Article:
Forget about space, Jeff Bezos – there are a lot of things you could do on Earth
Jeff Bezos seems to be running out of things to colonize here on Earth.
His company, Amazon, now orders nearly half of online retail purchases in the United States, according to one estimate. Amazon has acquired Whole Foods, a large grocery chain, and the central Hollywood studio MGM. Bezos also purchased The Washington Post and is now the richest person in the world.
So, with little to acquire on this planet, he turns to space.
Bezos announced Monday that he will join the first manned flight of Blue Origin, his space company, next month, with his brother. Media coverage quickly focused on the fact that Bezos to choke other male billionaires like Elon Musk and Richard Branson entering space first. But, from a moral standpoint, Bezos really should spend more time looking down than up.
According to the World Bank, 689 million people are living in extreme poverty, which is defined as less than $ 1.90 per day. Half of them are children. The coronavirus pandemic has demolished two decades of progress, pushing 120 million more people into extreme poverty – a number that is only expected increase by the end of the year.
With a valued net worth of $ 187 billion, there’s a lot Bezos could do to change that – especially considering how much time he’s now got in his hands since he was to resign of his role as CEO of Amazon.
For example, a donation of just $ 58 to a nonprofit like the International Rescue Committee – an organization that I support despite having a much lower net worth than Bezos, and I hope you too – can send a child in school for a whole year. Imagine what could be done with $ 1 billion – the amount Bezos once said it was invest every year in the development of its rocket. In fact, the Brookings Institution calculated that billionaires who are worth much less than Bezos alone could dramatically reduce poverty rates in their countries.
In the United States, a third of wealthy American households stepped up their charitable giving to organizations helping others meet their basic needs last year in recognition of the vast challenges posed by the pandemic, according to at Bank of America and the Lilly Family School of Philanthropy at Indiana University. One would have expected Bezos to focus more on the good he could do, given how much wealth he has enjoyed from the pandemic: Amazon has seen nearly 200% increase in profits as Americans shopped online during the pandemic.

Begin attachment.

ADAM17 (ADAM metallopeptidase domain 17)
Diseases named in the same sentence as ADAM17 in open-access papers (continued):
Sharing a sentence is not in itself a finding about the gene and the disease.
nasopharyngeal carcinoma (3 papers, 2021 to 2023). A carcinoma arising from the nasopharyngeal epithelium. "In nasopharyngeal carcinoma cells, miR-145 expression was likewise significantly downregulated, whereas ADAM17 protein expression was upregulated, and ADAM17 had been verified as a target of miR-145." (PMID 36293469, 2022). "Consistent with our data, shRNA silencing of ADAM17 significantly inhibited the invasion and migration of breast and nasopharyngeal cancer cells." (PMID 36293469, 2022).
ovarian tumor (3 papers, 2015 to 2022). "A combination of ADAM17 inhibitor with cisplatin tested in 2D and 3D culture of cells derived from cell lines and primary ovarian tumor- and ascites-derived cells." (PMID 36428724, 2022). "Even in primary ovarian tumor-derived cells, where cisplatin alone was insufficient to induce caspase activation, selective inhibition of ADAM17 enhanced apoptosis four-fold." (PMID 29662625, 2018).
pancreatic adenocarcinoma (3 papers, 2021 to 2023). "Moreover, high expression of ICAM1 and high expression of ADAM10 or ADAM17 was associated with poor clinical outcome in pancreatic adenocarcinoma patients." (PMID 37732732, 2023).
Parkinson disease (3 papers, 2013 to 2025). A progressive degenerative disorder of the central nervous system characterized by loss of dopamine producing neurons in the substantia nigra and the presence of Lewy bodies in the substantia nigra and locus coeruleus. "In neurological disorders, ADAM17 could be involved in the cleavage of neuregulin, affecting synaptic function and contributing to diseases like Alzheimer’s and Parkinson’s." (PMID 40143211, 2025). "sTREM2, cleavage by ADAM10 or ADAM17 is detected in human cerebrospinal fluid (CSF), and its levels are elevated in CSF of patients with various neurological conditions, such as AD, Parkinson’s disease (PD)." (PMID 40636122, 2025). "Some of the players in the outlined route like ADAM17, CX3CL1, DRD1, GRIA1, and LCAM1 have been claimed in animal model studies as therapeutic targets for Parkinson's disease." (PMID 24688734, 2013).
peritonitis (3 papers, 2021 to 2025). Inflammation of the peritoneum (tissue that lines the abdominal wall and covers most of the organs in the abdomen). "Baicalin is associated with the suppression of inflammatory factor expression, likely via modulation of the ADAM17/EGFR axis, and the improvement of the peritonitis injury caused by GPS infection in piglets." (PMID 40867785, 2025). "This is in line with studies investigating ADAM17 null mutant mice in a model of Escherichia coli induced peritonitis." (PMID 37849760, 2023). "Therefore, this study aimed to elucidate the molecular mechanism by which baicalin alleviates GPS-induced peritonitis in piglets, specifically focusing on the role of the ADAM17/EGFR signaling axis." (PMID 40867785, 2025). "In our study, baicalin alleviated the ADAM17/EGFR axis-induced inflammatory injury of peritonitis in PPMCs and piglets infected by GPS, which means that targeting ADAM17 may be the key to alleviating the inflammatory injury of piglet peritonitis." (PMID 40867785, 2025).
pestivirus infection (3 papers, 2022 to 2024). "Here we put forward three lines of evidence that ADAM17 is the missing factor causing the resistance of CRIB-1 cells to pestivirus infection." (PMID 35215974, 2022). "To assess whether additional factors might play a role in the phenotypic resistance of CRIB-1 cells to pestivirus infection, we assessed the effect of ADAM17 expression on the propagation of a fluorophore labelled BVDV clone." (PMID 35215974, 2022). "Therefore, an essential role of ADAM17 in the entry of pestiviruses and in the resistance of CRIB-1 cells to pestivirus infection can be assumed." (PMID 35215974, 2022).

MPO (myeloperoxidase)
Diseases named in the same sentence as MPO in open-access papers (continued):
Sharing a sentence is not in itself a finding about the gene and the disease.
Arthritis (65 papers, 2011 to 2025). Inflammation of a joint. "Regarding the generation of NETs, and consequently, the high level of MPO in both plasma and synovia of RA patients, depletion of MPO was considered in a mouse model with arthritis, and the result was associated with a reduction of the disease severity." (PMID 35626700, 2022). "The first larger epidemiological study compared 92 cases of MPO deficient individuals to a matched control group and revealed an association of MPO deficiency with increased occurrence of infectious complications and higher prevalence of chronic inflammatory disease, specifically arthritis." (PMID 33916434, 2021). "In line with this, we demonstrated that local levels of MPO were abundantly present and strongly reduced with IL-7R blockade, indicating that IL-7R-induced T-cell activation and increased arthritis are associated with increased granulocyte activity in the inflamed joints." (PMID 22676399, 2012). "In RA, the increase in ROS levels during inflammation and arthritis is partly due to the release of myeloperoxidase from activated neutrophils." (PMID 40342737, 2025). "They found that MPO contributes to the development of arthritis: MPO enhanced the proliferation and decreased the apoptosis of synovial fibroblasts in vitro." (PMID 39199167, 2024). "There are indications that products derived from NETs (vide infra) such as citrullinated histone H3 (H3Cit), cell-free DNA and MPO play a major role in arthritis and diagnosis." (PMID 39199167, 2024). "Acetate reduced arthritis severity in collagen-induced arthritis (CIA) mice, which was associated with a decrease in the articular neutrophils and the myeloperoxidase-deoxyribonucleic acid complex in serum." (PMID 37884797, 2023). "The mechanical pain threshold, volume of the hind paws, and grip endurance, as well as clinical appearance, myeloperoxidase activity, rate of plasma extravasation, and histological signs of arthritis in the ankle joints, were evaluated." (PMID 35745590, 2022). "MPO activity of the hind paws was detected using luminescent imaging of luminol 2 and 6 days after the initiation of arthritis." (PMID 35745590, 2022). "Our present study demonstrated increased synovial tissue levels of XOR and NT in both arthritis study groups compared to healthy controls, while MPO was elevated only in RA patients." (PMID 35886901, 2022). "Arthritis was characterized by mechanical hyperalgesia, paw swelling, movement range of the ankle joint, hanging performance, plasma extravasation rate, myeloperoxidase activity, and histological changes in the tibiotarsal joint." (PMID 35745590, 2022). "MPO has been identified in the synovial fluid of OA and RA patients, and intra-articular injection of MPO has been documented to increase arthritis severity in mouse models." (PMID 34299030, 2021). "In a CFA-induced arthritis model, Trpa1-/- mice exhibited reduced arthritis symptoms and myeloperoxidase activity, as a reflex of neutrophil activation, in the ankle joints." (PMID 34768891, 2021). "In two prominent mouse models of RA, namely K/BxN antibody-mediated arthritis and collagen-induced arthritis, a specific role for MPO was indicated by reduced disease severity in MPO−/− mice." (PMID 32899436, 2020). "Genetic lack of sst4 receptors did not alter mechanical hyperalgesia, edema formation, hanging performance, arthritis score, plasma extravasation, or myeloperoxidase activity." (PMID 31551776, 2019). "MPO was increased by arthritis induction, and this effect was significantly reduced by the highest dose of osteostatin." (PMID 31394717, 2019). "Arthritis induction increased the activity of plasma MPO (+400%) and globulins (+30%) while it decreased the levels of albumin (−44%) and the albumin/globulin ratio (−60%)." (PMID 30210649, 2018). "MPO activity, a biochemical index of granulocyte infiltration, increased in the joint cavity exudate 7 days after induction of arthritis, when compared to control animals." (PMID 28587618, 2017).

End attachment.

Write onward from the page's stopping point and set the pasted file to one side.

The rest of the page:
With $ 187 billion, the reality is that Bezos doesn’t have to choose between helping others and starting his own space business. And he makes significant charitable contributions – notably, the biggest charitable contribution in 2020 came from Bezos, according to The Chronicle of Philanthropy (a donation of $ 10 billion aimed to fight against climate change). But for Bezos, throwing his money so freely into the solar system is a bit of a sickening choice at a time of the world where people have been. dying of Covid in India due to lack of oxygen.
For a better model of what to do with your money, Bezos could look at his ex-wife, MacKenzie Scott – who, along with her new husband, Dan Jewett, has sign the Giving Pledge, promising to donate the majority of their wealth. In 2020, Scott donated nearly $ 6 billion. Recently, she has focused on supporting historically black colleges and universities, proving that she has the ability to showing empathy with people whose experiences are different of hers.
Meanwhile, Bezos has made global headlines for the lavish lifestyle he enjoys with girlfriend Lauren Sanchez, spending $ 255 million on luxury mansions in Los Angeles last year as the world was ravaged by a pandemic and invest in a new yacht estimated at around $ 500 million. But it’s not just about Bezos’ spending. Bezos is uniquely positioned to show leadership among billionaires and the very rich in what their money can do, especially in times of crisis that has spelled big profits for them – and his actions don’t seem to give any indication that he is considering wielding that power for the greater good in a way that it is obvious he could.
Bezos’ absence from the Giving Pledge is especially noteworthy given some of the problems his own business has inflicted. Amazon has of course been able to bring down the prices of many retailers as it is primarily an online retailer and therefore avoid the cost of the display cases. As a result, he was blamed for turning independent bookstore companies to big chains like Sears and JC Penney. out of business. And, despite making billions of dollars, Amazon paid no federal taxes in 2018, according to a 2019 Institute analysis on Taxation and economic policy (it paid off slightly more more than 1% of its profits in taxes in 2019). This year, the National Labor Relations Board also found that Amazon illegally retaliated against staff members who raised concerns about warehouse security. (The company said it had fired them for “repeated violation of internal policies” and not for having criticized working conditions.)
Of course, it’s not too late for Bezos to do better – and moving away from Amazon (as well as the planet) could give him a new perspective – literally – on what he can do on Earth with his. wealth and its new … found the time. He should strongly consider using his earnings to help the less fortunate (a message that also holds true for other billionaires looking to get on their own rides for space anytime soon).
Bezos is certainly an admirably successful businessman – so successful, in fact, that he can afford to go to space when others are hungry. But his latest achievement makes it clear that as of yet, he’s hardly a successful human being.